The US Army plans to deploy two massive airships with powerful surveillance systems over the US state of Maryland to monitor the country’s East Coast round-the-clock, heightening privacy concerns.
The airships, known as aerostats, will be set aloft on Army-owned land about 45 miles northeast of Washington, near Aberdeen Proving Ground, for a three-year test starting from October.
The US Army says the aerostats will cast a vast radar net with the goal of detecting cruise missiles or enemy aircraft so they could be intercepted before reaching the capital.
The radar system that is planned for the aerostats will be capable of monitoring the movement of trains, boats and cars, the Army said.
However, the prospect of military-grade tracking technology floating inside the US has sparked privacy concerns amid a time of rising worry about the growth of government eavesdropping by the National Security Agency (NSA).
“That’s the kind of massive persistent surveillance we’ve always been concerned about with drones,” said Jay Stanley, a privacy expert for the American Civil Liberties Union. “It’s part of this trend we’ve seen since 9/11, which is the turning inward of all of these surveillance technologies.”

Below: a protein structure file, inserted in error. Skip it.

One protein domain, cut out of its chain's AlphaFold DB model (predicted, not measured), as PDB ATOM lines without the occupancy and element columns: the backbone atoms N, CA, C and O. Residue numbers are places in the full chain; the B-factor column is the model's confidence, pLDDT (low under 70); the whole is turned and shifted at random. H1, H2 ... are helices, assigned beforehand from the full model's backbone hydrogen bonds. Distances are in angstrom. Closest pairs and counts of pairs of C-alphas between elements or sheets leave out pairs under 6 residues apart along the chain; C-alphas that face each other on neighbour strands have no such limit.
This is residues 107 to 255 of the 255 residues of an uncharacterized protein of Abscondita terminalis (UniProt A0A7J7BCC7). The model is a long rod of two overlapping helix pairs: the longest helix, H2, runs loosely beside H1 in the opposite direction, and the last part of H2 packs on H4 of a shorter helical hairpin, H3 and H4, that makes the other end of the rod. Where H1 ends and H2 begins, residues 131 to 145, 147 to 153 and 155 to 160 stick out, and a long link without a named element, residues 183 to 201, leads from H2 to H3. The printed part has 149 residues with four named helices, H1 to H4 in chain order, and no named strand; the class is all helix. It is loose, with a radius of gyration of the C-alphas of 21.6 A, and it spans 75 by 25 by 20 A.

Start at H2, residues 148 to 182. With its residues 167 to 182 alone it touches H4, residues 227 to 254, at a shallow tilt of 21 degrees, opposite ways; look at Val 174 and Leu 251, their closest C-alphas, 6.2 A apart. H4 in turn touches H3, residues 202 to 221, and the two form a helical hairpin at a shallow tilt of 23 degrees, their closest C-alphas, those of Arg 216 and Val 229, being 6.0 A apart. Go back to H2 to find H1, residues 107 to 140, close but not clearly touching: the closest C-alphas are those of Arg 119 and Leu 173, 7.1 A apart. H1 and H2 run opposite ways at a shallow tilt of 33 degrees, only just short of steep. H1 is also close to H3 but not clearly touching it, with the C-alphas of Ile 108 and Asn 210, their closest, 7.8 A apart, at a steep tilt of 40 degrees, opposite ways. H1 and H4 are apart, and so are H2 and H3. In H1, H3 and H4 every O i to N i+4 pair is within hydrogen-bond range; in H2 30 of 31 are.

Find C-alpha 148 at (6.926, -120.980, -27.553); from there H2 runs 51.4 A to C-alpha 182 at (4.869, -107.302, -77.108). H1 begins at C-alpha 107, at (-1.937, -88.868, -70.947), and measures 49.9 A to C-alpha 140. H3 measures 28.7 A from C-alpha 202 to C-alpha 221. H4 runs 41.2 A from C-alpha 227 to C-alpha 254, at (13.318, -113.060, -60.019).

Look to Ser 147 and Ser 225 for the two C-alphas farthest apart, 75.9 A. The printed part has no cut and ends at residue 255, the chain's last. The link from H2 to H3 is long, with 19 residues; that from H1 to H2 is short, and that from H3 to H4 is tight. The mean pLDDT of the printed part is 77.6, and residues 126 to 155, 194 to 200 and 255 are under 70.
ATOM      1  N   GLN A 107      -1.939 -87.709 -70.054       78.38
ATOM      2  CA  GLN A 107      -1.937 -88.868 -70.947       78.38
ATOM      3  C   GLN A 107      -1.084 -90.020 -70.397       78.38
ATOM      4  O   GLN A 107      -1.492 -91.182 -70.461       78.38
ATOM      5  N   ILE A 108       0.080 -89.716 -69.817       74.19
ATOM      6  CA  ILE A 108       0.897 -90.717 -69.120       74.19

Privacy advocates say location information gathered by the airships can easily lead to the identification of individuals if collected on a mass scale and analyzed over time.
American whistleblower Edward J. Snowden revealed last year that the NSA is gathering communications en masse from around the world, violating the privacy rights of Americans and foreign individuals.
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